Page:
Publication Date

2014

Abstract

Background A number of children are unable to comply with an MRI procedure and require general anesthetic. However, we lack information about which factors are associated with MRI compliance in young children. Objective To determine the strongest predictors of MRI compliance, focusing on variables that can be easily rated by patients’ parents. Materials and methods A sample of 205 children ages 3–11 years (mean age 6.6 years) who were at risk of non-compliance were recruited from a children’s hospital. Their parents completed a behavior assessment scale for children as well as a questionnaire that assessed their expectations of compliance and perception of their child’s typical medical compliance. The children subsequently completed a mock MRI with an educational play therapist and a clinical MRI, with the quality of the scan scored by the MRI technologist. Results Overall, 88.3% of children complied with the clinical scan and achieved diagnostic images, with age unrelated to compliance in this well-prepared patient group. The strongest predictors of MRI compliance were parental expectations and ratings of how well the child typically copes with medical procedures. Non-compliance was related to child attention problems and to poor adaptability among children. A total of 64 preschool-age children (91.4%) and 110 school-age children (95.7%) were correctly classified as compliant or non-compliant based on these predictor variables. Conclusion A child’s temperament, medical experiences and parental expectations provide important information in predicting which children successfully comply with an MRI procedure and which require general anesthesia. Further study is needed to explore the utility of these variables in predicting compliance at sites that do not have access to an MRI simulator.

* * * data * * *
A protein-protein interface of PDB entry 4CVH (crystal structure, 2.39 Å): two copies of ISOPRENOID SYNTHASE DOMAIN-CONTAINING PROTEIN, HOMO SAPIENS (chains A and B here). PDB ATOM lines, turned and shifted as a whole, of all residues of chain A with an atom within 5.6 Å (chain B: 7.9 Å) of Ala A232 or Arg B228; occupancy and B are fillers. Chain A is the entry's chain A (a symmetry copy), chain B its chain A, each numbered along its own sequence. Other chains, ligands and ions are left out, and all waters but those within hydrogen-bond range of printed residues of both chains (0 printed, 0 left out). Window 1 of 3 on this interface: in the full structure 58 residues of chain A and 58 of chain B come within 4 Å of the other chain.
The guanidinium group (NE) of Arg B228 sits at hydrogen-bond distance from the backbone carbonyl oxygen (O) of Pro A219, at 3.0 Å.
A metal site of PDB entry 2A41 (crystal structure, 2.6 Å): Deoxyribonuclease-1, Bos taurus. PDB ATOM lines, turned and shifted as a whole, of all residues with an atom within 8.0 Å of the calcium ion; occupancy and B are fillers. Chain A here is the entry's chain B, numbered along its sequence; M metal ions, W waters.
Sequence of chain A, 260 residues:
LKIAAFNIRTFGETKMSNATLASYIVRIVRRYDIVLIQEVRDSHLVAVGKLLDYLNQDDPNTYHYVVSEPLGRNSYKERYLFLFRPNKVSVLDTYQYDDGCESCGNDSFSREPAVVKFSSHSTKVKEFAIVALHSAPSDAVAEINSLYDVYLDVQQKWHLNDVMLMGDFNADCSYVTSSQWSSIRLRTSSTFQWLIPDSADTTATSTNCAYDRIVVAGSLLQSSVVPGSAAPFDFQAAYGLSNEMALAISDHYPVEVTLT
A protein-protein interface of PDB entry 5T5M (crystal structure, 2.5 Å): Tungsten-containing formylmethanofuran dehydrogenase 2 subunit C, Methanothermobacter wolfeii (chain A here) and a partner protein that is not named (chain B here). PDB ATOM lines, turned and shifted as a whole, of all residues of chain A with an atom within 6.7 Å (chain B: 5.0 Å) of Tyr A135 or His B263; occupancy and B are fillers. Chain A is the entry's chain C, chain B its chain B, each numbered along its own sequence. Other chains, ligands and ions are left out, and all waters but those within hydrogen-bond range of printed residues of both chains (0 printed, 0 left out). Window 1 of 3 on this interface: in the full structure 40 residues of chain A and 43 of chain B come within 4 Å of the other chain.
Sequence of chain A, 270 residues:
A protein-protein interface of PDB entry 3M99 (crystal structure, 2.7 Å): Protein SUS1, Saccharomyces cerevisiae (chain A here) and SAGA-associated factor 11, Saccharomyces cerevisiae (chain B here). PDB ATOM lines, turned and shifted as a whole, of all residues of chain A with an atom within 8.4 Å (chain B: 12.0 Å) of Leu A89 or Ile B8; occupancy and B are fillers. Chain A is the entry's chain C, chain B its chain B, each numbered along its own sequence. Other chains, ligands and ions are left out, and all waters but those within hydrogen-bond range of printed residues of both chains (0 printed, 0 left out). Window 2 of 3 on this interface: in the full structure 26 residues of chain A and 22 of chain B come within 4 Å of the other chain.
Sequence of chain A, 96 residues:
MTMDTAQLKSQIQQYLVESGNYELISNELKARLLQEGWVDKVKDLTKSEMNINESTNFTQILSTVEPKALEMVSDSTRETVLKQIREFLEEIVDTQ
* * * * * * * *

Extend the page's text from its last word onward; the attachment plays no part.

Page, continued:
School/Institute

Institute for Health and Ageing

Document Type

Journal Article

Access Rights

ERA Access

Access may be restricted.

Share

COinS